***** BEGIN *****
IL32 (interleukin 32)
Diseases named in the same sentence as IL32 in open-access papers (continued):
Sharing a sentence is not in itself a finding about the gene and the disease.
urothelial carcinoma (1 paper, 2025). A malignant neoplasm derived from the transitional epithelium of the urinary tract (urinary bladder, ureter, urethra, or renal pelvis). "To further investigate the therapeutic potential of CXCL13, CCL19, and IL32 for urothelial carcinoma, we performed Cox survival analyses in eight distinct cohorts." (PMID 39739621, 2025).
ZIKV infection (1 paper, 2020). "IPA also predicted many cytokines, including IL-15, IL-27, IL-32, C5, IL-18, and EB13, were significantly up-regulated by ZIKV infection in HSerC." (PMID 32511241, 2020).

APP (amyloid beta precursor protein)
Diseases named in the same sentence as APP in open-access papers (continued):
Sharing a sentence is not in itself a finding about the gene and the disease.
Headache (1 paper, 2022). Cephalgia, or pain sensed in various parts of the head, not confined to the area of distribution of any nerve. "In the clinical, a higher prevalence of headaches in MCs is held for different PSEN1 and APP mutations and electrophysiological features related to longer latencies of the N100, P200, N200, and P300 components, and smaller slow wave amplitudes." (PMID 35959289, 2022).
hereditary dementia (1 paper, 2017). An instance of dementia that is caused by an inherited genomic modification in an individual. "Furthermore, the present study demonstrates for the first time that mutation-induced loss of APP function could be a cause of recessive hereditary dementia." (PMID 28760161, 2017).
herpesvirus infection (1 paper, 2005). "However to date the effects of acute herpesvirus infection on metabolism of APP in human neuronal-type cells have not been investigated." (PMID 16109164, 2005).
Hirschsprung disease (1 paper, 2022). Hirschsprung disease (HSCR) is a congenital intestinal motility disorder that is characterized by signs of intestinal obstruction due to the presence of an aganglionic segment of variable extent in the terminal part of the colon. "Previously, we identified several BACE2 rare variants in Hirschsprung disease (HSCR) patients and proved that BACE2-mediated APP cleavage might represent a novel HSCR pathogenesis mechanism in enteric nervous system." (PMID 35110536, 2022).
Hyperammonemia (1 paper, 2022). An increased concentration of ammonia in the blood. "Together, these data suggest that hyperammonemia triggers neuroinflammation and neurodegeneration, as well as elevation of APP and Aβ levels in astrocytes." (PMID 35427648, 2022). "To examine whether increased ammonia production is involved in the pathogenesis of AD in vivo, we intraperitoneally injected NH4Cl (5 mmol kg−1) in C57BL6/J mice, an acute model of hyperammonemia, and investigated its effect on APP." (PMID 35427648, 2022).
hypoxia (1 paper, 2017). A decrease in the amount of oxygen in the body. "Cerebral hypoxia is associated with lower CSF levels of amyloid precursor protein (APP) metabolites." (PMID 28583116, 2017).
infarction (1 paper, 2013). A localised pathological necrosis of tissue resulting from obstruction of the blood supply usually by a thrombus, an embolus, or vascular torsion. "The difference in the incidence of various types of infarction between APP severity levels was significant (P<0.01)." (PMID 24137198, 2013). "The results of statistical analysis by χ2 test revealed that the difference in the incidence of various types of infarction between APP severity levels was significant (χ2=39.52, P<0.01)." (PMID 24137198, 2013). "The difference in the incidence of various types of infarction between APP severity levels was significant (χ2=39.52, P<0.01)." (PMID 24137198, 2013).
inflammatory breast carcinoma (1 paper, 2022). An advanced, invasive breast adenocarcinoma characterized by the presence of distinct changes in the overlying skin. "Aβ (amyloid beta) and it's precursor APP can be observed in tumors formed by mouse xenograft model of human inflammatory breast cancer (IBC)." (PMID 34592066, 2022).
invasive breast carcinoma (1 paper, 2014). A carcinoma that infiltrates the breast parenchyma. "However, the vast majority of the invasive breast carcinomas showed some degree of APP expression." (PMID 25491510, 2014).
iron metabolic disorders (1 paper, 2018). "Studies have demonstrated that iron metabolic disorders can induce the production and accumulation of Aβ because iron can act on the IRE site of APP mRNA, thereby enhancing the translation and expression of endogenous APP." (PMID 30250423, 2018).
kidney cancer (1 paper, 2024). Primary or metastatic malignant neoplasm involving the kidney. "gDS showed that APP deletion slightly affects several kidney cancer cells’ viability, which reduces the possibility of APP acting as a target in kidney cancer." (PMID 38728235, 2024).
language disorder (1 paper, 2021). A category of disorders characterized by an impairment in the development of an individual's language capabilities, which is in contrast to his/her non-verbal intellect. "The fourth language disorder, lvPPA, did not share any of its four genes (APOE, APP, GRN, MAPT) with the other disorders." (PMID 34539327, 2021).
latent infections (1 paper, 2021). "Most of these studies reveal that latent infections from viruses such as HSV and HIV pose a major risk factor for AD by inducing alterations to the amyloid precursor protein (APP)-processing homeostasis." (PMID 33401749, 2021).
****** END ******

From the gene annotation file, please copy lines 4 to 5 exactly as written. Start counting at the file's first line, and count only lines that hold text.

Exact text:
urothelial carcinoma (1 paper, 2025). A malignant neoplasm derived from the transitional epithelium of the urinary tract (urinary bladder, ureter, urethra, or renal pelvis). "To further investigate the therapeutic potential of CXCL13, CCL19, and IL32 for urothelial carcinoma, we performed Cox survival analyses in eight distinct cohorts." (PMID 39739621, 2025).
ZIKV infection (1 paper, 2020). "IPA also predicted many cytokines, including IL-15, IL-27, IL-32, C5, IL-18, and EB13, were significantly up-regulated by ZIKV infection in HSerC." (PMID 32511241, 2020).